The "dishonest media" threw the dictionary at him. The Congressional "Gang of Eight" privy to intelligence matters pooh-poohed his claim.
But POTUS 45 and his loyal mouthpiece using air quotes doubled down on his charge that 44 had him "wire tapped".
"It was in quotes," Donald Trump told conservative Fox News explaining his charge made in a tweet two weeks ago. "That really covers surveillance and many other things."
"You're going to find some very interesting items coming to the forefront over the next two weeks," he suggested claiming to have some "secret evidence" for Congress.
Then as pundits fumed and chatteratti tittered over a total "rewrite" of his claim, the President used German Chancellor Angela Merkel's visit to the White House to add fuel to the furore.
"As far as wiretapping, I guess by this past administration, at least we have something in common, perhaps," he told a German reporter turning towards a smiling Merkel standing by his side.
It was an unmistakable reference to the revelation made by CIA leaker Edward Snowden that the Obama team tapped Merkel's cell phone back in 2010.
Trump also had no regrets about his spokesman Sean Spicer repeating an unverified report aired on Fox News that President Barack Obama had him monitored by the British spy agency GCHQ during the 2016 election.
"We said nothing," Trump insisted asserting Spicer was simply quoting "a certain very talented legal mind" and "You shouldn't be talking to me. You should be talking to Fox."
"I don't think we regret anything," said Spicer later echoing the boss a day after his combative encounter with the press armed with "a ton of media reports".
"The failing" New York Times, as Trump loves to call it, acknowledged that it had reported about agencies having "access to intercepted communications" investigating contacts between some Trump associates and Russian figures.
However, it never "actually reported that Mr. Obama had authorized surveillance of Mr. Trump or that Mr. Trump had been eavesdropped," insisted the venerated old lady of Manhattan.
Lost in the din was any meaningful discussion over his trillion dollar "hard power" budget that boosts defence spending by $54 billion as it makes deep cuts on everything from art to agriculture to environmental protection to foreign aid.
Trump's budget director called it "a very deliberate attempt to send a message to our allies and our friends, such as India, and our adversaries" about the new regime changing "course from a soft-power budget to a hard-power budget."
The budget found its detractors among both opposition Democrats and Republicans. As did his plans to repeal and replace "Obamacare" with a bipartisan Congressional agency reporting that it would leave some 24 million fewer people with insurance by 2026.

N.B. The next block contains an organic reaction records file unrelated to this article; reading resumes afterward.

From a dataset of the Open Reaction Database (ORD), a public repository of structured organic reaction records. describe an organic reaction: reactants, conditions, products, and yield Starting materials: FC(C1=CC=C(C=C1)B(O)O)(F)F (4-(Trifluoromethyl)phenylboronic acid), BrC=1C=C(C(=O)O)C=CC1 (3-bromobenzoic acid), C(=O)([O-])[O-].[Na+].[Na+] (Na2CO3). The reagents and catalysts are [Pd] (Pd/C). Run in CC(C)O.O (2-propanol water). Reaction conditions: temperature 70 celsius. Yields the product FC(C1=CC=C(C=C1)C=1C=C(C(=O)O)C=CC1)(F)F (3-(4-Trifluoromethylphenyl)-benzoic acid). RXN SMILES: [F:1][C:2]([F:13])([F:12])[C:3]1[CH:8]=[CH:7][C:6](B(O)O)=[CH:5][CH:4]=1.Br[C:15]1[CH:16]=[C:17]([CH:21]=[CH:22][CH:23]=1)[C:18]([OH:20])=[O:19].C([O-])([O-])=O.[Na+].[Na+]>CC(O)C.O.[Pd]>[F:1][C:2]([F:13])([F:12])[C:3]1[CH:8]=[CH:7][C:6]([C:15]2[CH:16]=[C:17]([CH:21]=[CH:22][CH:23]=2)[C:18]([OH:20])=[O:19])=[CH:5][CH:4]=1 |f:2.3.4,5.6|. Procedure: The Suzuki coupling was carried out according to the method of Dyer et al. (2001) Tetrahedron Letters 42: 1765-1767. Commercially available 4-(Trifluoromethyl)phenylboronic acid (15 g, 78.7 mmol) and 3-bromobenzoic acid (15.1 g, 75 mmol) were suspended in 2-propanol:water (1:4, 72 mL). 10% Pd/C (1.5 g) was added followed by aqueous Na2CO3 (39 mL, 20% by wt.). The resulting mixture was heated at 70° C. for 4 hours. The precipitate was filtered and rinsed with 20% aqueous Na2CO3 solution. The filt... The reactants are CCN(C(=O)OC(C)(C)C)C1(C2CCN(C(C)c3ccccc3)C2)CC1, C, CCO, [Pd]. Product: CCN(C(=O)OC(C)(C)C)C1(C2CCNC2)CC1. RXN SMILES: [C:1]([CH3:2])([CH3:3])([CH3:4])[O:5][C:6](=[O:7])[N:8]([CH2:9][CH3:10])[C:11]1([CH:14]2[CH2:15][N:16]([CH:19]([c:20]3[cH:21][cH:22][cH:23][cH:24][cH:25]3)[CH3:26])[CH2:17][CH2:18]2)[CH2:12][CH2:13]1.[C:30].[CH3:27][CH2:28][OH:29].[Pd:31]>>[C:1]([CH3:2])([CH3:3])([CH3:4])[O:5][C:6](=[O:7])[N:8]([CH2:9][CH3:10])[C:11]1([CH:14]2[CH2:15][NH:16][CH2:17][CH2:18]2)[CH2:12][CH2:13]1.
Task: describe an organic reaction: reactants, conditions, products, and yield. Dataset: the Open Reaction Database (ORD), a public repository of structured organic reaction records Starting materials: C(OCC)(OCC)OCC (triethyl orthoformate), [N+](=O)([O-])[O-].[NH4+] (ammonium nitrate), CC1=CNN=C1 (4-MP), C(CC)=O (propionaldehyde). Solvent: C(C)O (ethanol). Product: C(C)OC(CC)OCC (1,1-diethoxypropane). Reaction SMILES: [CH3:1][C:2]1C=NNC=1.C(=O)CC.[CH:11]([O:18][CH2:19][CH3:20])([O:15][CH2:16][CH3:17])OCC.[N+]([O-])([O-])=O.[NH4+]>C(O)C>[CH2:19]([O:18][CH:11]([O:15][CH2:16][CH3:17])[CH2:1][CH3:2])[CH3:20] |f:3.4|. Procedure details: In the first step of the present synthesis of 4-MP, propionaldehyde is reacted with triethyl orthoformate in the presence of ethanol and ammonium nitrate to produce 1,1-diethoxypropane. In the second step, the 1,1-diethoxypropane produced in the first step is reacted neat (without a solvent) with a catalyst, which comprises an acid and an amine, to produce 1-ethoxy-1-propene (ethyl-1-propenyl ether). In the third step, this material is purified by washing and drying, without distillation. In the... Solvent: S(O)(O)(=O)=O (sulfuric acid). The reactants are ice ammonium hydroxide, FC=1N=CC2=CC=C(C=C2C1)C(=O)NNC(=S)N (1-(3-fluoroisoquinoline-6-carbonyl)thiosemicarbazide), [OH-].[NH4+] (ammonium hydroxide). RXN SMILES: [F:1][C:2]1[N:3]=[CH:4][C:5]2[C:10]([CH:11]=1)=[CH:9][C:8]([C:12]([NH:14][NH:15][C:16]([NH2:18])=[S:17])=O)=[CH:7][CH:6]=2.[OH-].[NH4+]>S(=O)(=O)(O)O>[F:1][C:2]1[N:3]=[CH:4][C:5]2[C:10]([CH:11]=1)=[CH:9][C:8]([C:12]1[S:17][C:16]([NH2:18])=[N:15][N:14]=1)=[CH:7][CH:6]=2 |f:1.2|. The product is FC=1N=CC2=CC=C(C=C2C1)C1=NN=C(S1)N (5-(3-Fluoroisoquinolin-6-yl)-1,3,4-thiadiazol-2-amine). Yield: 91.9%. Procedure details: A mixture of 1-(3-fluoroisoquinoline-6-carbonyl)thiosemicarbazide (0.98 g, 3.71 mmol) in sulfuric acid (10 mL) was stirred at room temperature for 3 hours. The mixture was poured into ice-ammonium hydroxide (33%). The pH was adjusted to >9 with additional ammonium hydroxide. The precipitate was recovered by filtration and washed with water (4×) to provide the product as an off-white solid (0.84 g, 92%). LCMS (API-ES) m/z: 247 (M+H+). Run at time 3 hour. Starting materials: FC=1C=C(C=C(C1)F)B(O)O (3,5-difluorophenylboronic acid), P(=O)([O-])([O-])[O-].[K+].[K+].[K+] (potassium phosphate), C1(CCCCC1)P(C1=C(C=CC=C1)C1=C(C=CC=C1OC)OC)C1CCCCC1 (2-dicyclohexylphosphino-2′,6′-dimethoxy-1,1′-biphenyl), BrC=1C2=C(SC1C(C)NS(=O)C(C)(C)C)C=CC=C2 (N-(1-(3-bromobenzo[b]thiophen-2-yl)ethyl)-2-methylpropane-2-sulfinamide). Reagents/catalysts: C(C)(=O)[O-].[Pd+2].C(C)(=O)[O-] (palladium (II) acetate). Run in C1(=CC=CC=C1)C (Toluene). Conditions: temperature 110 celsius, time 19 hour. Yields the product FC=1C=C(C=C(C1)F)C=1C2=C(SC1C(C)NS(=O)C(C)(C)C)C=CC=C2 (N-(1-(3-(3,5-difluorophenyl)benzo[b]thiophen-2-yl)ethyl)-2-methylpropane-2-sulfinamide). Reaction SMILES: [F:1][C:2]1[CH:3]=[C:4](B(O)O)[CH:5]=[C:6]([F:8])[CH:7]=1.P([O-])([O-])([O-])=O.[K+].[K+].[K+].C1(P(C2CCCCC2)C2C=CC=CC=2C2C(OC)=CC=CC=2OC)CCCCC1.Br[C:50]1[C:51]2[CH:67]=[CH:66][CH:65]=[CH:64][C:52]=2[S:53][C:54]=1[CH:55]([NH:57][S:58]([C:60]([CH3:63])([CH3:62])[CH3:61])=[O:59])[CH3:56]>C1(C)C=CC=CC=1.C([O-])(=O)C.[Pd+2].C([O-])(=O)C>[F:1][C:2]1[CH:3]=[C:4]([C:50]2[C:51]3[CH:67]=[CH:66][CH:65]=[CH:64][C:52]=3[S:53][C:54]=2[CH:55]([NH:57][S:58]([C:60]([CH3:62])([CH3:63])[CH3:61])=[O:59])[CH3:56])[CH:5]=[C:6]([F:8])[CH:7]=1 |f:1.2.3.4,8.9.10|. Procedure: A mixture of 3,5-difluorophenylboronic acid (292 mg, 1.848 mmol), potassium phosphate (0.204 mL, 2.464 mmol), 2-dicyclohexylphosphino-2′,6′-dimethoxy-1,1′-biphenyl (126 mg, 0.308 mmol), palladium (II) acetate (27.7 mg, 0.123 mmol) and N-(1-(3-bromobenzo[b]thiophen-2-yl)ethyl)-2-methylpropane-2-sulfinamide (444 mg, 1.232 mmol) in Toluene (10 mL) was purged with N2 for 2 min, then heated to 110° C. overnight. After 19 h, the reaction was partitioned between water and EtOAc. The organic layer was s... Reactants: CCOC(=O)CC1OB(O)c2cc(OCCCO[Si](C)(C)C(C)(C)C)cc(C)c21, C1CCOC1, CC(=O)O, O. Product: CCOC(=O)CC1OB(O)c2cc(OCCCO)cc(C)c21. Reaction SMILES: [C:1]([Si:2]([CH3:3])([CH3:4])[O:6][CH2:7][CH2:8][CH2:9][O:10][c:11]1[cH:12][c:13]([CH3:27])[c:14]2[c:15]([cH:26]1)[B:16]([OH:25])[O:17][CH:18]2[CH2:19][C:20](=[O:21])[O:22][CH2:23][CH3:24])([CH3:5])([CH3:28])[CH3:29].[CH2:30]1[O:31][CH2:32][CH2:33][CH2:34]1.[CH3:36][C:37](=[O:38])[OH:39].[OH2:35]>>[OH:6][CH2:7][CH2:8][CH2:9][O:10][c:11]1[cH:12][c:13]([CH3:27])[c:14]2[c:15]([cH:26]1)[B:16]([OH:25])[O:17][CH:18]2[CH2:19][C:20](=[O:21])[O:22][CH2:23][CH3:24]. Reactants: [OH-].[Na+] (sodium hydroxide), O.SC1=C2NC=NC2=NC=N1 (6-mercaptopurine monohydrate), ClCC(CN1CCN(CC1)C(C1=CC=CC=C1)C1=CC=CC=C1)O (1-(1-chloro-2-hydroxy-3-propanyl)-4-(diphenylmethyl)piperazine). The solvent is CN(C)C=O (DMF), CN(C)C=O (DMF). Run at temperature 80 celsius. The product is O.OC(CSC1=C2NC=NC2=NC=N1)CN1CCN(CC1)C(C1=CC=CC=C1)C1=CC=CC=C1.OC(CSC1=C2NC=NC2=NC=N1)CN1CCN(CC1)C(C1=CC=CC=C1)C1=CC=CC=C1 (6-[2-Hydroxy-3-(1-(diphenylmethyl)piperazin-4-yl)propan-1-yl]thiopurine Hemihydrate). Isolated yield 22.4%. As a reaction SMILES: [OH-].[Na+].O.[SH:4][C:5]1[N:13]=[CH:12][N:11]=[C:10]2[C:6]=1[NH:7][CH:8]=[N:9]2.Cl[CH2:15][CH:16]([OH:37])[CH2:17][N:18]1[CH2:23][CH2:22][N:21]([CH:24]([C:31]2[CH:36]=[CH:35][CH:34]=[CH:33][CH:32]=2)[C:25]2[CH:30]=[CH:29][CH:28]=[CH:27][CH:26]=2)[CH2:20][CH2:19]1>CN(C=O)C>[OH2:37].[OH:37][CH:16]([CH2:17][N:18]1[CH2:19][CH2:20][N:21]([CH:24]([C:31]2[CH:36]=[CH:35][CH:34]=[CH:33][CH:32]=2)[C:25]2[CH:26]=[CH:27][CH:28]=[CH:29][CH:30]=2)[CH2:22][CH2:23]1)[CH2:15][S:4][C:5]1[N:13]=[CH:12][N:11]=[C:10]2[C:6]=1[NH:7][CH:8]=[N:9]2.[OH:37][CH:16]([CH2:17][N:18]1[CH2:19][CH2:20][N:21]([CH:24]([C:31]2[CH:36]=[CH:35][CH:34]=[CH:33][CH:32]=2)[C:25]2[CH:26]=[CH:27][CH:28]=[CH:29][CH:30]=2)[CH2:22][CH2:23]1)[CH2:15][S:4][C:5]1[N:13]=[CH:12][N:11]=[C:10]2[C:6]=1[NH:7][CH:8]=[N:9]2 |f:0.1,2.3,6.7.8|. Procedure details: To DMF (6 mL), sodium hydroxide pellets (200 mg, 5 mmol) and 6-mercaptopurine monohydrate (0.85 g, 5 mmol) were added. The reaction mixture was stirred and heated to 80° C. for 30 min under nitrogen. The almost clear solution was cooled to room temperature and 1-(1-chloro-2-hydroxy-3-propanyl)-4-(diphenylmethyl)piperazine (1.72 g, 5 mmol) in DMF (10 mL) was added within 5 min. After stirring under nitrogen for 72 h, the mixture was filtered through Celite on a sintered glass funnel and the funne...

Trump was also rebuffed a second time on his new improved travel ban as federal judges in two states in an act of "judicial overreach" blocked it as a "Muslim ban" citing his statements during the election campaign.
But amidst the setbacks, POTUS tasted one small victory as an MSNBC scoop on Trump's tax returns backfired. His 2005 tax return showed that he paid $38 million in federal taxes on an income of $152 million at an effective rate of 25 percent.
That was much higher than what Obama (18.7 percent in 2015), Mitt Romney (14.1 percent in 2011) and self-styled Democratic Socialist Bernie Sanders (13.5 per in 2014) paid.
But instead of feeling vindicated, Trump accused the TV channel of stealing his tax returns for the sake of ratings.
"Does anybody really believe that a reporter, who nobody ever heard of, 'went to his mailbox' and found my tax returns? @NBCNews FAKE NEWS!" he tweeted.
Meanwhile, according to a Bloomberg report Trump haters spent a whopping $6 million on sign-making supplies in the week of Trump's inauguration and the Jan 21 Women's March against his presidency.
Trump who loves to have a McDonald's meal also felt betrayed by the fast food chain this week.
"You are actually a disgusting excuse of a President and we would love to have @BarackObama back. Also you have tiny hands," said a post that was up for about 20 minutes on McDonald's corporate Twitter account.
McDonald's apologised saying its account had been "hacked by an external source." But for once there was no reaction from the tweeter-in-chief!
(Arun Kumar can be contacted at firstname.lastname@example.org)
(This story has not been edited by Business Standard staff and is auto-generated from a syndicated feed.)